A new report from the World Bank’s private finance arm IFC has issued a series of recommendations to counter what it terms “current lagging investor demand” for sustainable emerging markets indices.
Despite a proliferation of such indices in the last few years, the IFC says they have had “limited success in attracting a large investor base”, which the body puts down to a variety of factors. Among them is that investors are focusing on active sustainable investing in emerging markets – while the indices generally don’t incorporate detailed financial analysis. With short track records and a lack of historical information, investors are “challenged to understand” their potential. In addition, a “lack of clarity” and “proliferation of approaches” causes confusion and affects investors’ interest in indices.
“To facilitate investor demand for sustainability indices, it is critical for investors to be able to identify and select indices that align with the investment and sustainability goals that they seek,” the report states. It was compiled with Esty Environmental Partners and had contributions from a range of companies and investors.
Investor contributors included CalSTRS, Colonial First State Global Asset Management, F&C Investments, Henderson Global Investors, HSBC, KLP, Pax World,AP2, State Street Global Advisors, Sustainable Asset Management and VicSuper.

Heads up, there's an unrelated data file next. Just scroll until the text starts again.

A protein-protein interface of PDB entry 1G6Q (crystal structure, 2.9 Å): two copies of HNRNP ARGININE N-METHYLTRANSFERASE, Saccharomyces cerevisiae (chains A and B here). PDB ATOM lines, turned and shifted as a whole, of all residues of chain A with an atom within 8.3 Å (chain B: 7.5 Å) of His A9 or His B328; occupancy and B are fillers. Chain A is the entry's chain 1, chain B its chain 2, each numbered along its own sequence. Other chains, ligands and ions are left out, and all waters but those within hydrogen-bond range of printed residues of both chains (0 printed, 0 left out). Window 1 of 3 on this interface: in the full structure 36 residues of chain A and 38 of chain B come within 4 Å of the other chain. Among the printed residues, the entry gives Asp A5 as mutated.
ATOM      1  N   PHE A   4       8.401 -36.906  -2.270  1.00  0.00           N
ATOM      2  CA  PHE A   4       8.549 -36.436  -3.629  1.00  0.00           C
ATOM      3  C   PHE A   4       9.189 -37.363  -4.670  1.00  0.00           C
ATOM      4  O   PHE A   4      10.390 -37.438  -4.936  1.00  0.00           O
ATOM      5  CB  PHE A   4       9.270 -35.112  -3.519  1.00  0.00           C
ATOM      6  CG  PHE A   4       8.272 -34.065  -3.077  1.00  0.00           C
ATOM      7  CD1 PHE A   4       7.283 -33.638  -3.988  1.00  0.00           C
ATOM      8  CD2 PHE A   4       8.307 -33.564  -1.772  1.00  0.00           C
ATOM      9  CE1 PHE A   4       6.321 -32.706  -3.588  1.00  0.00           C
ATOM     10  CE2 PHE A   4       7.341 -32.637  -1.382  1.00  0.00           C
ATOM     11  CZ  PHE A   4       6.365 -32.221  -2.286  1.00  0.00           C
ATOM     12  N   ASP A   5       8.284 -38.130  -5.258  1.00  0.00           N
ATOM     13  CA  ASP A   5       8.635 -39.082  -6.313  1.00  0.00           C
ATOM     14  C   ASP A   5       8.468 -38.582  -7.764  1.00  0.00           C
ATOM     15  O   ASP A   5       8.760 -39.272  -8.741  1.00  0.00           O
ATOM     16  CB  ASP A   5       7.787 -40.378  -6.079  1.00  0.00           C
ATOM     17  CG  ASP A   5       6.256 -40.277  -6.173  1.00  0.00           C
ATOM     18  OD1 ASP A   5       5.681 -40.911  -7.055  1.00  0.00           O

The report Assessing and Unblocking the Value of Emerging Markets Sustainability Indices contains five recommendations:
- Improve transparency
- Develop metrics to meet investor needs
- Research on how company sustainability impacts financial performance
- “Rigorous and consistent assessments”
- Focus on materiality and engaging with companies in multilateral reporting
“This landmark study provides a concrete set of recommendations to unlock this potential and trigger meaningful dialogue among investors and service providers on sustainable investing,” says IFC Vice President of Business Advisory Services Rachel Kyte.
In the near term, indices could benefit from a “collaborative model”, the report argues. In the longer term, indices can help demonstrate the materiality of corporate sustainability by focusing on the “business upside”.